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  4. Your research paid off because the Sweetwater book was terrific. But, then, I enjoy your mysteries, too. Great interview!
    Marja McGraw

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    1. Thank you, Marja. I enjoy your books as well.

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  5. Nice interview; very informative regarding Wyoming. As a New Englander who's not seen much of the west, I like to read about that (big!) part of the country. And by the way, my sister in law has worked for Paramount for 25 years. I'm sending her your comments about watching the movie stars. As a kid--and even now--I would have loved that!! Best to you and keep on keeping on. Sharon Love Cook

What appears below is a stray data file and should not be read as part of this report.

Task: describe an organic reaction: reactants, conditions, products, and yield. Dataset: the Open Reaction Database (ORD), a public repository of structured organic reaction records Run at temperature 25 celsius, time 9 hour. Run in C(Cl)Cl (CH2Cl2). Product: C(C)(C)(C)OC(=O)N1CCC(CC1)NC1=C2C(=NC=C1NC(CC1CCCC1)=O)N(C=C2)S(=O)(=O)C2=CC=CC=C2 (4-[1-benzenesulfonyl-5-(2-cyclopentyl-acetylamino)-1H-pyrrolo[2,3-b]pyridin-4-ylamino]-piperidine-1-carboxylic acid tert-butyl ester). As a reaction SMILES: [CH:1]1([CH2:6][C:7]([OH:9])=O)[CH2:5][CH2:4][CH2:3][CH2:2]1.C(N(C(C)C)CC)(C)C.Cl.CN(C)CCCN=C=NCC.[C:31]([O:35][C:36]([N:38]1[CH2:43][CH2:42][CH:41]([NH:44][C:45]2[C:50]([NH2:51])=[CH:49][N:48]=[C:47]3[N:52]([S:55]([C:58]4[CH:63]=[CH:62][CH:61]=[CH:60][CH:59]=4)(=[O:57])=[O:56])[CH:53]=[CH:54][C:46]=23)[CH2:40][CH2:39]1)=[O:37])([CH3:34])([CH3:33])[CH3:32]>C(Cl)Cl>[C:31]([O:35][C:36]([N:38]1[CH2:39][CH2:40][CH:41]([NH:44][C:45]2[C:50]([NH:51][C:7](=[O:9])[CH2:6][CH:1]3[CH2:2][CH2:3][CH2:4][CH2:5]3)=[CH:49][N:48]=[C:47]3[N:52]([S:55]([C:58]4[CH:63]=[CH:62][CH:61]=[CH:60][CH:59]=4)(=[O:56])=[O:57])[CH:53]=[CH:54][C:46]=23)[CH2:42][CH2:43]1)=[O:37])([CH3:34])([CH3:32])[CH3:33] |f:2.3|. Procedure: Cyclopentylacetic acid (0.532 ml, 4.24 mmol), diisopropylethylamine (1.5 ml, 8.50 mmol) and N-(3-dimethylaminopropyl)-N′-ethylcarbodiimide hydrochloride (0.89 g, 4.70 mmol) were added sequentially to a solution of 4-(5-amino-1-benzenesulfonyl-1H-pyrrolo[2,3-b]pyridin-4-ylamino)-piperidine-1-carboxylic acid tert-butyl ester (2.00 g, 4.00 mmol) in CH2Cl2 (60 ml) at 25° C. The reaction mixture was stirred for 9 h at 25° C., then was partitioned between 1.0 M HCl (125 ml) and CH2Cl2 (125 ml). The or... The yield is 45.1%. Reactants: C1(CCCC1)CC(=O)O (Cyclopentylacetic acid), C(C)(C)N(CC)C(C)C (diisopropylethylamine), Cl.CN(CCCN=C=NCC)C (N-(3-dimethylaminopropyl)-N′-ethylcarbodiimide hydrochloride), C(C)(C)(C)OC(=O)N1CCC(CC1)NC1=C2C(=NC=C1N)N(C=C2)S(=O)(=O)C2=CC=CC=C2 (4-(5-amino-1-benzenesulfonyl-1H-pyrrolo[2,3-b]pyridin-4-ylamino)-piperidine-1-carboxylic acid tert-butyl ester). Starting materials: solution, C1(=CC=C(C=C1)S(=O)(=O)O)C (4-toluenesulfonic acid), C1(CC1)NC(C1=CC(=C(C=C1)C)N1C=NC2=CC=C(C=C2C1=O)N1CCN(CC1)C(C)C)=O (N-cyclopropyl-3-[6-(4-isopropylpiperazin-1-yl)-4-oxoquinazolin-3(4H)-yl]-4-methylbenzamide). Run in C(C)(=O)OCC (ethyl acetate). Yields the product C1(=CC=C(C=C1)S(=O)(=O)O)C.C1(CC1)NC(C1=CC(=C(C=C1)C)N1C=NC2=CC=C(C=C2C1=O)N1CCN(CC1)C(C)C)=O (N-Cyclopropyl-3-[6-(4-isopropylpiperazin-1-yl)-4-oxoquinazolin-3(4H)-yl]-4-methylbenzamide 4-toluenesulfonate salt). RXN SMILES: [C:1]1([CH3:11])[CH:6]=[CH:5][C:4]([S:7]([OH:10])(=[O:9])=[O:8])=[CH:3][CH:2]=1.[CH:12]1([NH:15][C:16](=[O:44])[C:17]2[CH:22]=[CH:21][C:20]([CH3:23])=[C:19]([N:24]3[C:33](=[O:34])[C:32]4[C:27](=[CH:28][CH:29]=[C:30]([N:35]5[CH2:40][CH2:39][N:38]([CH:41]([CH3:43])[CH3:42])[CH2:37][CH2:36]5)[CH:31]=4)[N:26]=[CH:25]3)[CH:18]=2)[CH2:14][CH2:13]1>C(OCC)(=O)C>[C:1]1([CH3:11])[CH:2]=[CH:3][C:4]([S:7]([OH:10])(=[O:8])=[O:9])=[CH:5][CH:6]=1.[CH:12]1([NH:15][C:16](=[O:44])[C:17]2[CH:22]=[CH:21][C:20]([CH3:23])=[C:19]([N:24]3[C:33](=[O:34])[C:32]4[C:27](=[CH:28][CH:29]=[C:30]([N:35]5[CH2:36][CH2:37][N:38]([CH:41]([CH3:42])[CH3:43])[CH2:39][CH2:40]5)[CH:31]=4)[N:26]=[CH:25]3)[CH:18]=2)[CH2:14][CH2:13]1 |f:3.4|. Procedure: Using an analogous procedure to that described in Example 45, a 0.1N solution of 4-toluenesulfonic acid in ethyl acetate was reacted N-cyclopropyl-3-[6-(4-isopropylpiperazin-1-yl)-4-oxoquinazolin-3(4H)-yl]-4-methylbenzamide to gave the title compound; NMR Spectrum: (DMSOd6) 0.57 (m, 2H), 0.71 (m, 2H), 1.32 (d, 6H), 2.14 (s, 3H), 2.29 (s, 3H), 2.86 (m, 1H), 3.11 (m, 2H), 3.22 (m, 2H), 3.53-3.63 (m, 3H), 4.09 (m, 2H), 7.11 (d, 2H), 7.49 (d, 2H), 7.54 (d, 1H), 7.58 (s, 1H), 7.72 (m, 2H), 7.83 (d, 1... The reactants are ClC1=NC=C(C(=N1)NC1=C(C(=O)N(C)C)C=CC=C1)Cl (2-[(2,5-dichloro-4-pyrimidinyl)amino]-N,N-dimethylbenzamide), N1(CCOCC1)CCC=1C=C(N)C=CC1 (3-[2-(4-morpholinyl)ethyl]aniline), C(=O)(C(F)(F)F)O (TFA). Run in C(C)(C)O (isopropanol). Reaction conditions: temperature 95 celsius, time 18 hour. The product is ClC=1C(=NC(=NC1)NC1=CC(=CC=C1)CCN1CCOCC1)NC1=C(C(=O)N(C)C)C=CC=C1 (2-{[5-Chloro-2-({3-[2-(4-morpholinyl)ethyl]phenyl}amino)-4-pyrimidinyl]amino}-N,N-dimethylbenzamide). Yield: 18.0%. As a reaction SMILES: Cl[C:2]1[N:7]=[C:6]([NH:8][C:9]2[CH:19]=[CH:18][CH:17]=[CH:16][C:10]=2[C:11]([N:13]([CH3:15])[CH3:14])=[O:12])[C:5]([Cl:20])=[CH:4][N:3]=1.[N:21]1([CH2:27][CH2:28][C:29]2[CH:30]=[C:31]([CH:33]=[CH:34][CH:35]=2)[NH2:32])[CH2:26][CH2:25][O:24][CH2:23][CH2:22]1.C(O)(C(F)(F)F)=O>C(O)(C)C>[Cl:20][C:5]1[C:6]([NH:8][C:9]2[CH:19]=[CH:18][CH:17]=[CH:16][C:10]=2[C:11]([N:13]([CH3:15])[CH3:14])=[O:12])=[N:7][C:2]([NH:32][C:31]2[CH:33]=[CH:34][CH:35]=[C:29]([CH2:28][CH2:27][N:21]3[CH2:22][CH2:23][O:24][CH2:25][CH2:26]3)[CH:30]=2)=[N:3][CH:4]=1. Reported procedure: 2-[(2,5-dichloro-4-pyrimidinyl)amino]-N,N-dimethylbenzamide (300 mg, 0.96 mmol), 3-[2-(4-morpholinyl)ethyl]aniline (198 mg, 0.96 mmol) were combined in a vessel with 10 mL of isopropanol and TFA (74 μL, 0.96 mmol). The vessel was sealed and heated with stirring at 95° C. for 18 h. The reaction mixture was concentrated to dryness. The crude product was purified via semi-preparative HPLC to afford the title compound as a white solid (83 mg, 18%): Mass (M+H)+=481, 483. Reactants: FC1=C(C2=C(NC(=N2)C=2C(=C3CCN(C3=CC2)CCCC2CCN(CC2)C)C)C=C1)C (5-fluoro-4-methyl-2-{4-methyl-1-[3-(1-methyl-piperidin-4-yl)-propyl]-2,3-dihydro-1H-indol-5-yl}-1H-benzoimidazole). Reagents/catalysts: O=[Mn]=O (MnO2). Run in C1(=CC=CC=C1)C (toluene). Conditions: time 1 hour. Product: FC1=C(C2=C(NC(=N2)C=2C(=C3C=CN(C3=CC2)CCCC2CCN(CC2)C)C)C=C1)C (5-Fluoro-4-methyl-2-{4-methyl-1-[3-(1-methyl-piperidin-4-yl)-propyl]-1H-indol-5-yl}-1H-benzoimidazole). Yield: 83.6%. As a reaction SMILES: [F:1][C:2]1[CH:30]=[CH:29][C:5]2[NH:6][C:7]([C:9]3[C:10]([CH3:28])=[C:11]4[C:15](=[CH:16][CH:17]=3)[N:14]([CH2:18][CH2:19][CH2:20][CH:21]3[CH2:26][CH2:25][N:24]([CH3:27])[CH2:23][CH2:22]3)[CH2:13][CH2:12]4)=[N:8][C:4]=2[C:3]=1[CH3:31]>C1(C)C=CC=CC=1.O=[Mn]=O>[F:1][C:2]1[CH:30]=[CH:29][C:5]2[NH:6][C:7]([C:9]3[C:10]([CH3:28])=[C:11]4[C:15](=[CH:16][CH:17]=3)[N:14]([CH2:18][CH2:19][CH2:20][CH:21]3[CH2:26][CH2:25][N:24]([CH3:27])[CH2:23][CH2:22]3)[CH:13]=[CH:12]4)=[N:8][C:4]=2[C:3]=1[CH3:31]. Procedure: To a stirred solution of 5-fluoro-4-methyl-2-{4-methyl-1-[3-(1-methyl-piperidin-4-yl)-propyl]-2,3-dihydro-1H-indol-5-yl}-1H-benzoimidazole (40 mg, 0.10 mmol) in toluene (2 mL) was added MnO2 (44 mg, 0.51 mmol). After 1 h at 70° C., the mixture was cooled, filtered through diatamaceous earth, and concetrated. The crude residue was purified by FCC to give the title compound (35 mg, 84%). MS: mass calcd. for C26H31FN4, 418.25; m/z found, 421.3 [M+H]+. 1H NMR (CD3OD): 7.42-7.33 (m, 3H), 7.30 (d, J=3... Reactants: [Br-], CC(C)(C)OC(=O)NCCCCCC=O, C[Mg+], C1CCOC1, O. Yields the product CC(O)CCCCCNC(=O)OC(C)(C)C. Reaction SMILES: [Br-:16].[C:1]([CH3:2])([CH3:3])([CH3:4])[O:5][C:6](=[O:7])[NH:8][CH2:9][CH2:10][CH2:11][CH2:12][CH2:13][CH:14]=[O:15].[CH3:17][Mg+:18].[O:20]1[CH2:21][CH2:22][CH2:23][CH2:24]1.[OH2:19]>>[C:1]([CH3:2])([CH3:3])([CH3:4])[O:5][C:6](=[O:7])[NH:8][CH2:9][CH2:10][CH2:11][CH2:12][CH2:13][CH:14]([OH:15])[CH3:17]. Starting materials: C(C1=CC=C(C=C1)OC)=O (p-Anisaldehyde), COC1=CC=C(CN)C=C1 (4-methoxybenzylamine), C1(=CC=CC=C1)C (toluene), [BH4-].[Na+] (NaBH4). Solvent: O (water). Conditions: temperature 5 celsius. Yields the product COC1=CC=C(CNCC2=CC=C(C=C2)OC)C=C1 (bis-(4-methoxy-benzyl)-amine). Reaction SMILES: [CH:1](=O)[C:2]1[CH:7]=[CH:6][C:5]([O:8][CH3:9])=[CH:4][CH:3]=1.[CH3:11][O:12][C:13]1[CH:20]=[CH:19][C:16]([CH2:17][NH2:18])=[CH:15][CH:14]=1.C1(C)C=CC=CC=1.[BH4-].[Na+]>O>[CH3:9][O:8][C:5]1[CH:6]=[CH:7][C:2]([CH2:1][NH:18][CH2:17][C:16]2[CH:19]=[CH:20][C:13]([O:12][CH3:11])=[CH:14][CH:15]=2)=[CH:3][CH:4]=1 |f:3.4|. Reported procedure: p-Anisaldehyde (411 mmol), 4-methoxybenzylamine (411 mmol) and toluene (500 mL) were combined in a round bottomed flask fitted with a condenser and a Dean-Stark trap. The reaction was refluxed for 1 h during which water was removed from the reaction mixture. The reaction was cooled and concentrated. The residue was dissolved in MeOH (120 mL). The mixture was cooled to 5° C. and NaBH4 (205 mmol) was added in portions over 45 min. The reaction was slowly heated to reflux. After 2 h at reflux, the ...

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    1. Thank you, Sharon. Wyoming is a big state. It's ninth in size. I enjoyed living on the east coast during my youth and regret that I missed New Englad during my travels in 44 states. I understand that it's especially beautiful during the fall.

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  6. Jean,

    You have such an interesting background--Hollywood and Wyoming. Great places to set mystery novels in.

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    1. Thank you, Jadqueline. I much prefer Wyoming, which has a wealth of historical events to write about.

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  7. Great interview, Patricia and Jean.
    Jean, the setting of your books is especially appealing to me, who's always lived in the East.

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  8. Thanks, Marilyn. You must visit Wyoming sometime, espcially Yellowstone park and the Black Hills. They're absolutely breathtaking.